WHETHER THAT PORTION OF DUTY COLLECTED WHICH IS TO BE SUBSEQUENTLY REBATED IS REVENUE OF COMMONWEALTH : ACCOUNTING PROCEDURE
CONSTITUTION, s. 81 : AUDIT ACT 1901, s. 61 : EXCISE TARIFF 1902 : CUSTOMS TARIFF 1902
The Treasurer sends the following memo:
Customs Bill(1) provides for collection of duty on imported sugar.
Excise(2) provides for collection of excise at £3 and rebate of £2.
It appears to me that a vote must be put on the estimates for the amount.
The excise is paid by one person-the rebate is paid to someone else.
The amount collected as excise has to be credited to State in which sugar is used. Black and white is all mixed up. How is the amount to be credited to be arrived at?
Is the rebate 'other expenditure'? According to the Customs papers it will amount to a large sum-£ 100,000 or £ 125,000.
Kingston(3) proposed to give rebate certificates and accept then a payment of duty-but duty is not paid till long after the certificate is given. These will be like the Mildura orders-at a discount.
If the order is paid at the Treasury is it a rebate of the duty?
Kindly think this out as it is important to have a ruling.
The provision of the Excise Tariff Bill on the subject of the duty and rebate is as follows:
SUGAR per cwt of manufactured Sugar: 3s until the 1st January, 1907, less, from the 1st July, 1902, a rebate to the grower of sugar cane and beet. The rebate in the case of sugar cane to be 4s per ton on all sugar cane delivered for manufacture, and in the production of which sugar cane white labour only has been employed after 28th February, 1902. The rebate is calculated on cane giving 10 per cent of sugar, and is to be increased or reduced proportionately, according to any variation from this standard. A similar rebate to be allowed in respect of sugar beet-the rebate to be allowed at the rate of £2 per ton on the sugar-giving contents of the beet. All rebates to be allowed at the time of delivery of the cane or beet on the ascertainment in manner prescribed of the sugar-giving contents, and so that it may be prescribed that the average sugar-giving contents of the cane or beet in any particular district shall be taken to be the sugar-giving contents of each lot of cane or beet in such district.
Under these circumstances the amount of duty collected but repayable on account of rebate is not part of the revenue of the Commonwealth-any more than telegraph charges collected by the Commonwealth but payable to cable companies, etc. are part of the revenue of the Commonwealth. See my opinion of 14 January 1902(4), on the subject of such telegraph charges.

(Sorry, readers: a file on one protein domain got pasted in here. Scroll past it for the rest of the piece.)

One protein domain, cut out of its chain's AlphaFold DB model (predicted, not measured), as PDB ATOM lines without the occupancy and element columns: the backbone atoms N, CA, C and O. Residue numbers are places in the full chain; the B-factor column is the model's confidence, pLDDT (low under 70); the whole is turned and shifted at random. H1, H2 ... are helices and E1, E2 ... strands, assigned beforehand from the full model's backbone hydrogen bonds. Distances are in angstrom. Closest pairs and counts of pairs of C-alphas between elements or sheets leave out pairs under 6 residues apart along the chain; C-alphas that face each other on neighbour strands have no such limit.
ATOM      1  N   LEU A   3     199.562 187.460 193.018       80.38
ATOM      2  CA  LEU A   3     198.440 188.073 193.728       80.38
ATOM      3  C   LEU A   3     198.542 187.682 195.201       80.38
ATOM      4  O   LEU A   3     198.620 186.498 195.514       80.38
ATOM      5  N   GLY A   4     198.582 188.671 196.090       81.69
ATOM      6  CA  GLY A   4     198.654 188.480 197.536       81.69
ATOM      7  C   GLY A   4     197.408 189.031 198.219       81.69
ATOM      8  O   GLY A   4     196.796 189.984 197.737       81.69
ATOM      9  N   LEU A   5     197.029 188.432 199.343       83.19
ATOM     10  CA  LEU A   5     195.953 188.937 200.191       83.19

- I am of opinion that these duties ought to be paid into a Trust Fund account, and then under section 61 of the Audit Act the money can be applied to the purpose of the Fund by paying rebates to the growers and paying the balance into the Consolidated Revenue Fund.
- It would seem to be practically impossible to identify the sugar passing into the different States for consumption with the particular cane from which it was produced. The fair course would be to adopt a proportional basis, and for the purposes of the bookkeeping clauses to average on that basis the net excise revenue per cwt of manufactured sugar, after allowing for the rebate, to be credited to the consuming State.
- I understand that it is not now proposed to issue rebate certificates good for the payment of duty. The certificates now proposed are to be payable at the nearest Custom House on production and on the prescribed declaration by the producer. If this system is adopted, the rebate will be payable before the duty itself has been paid, and it will be necessary to have money available for this purpose-out of Treasurer's Advance or elsewhere-to be subsequently adjusted out of the fund into which the duty is paid.(5)
[Vol. 2, p. 67]
(1) Enacted as the Customs Tariff 1902.
(2) Enacted as the Excise Tariff 1902.
(3) Charles Cameron Kingston, Minister for Trade and Customs.
(4) Opinion No. 36.
(5) The substance of this opinion was published in Commonwealth of Australia, Pari. Papers 1904, Vol. II, p. 1175.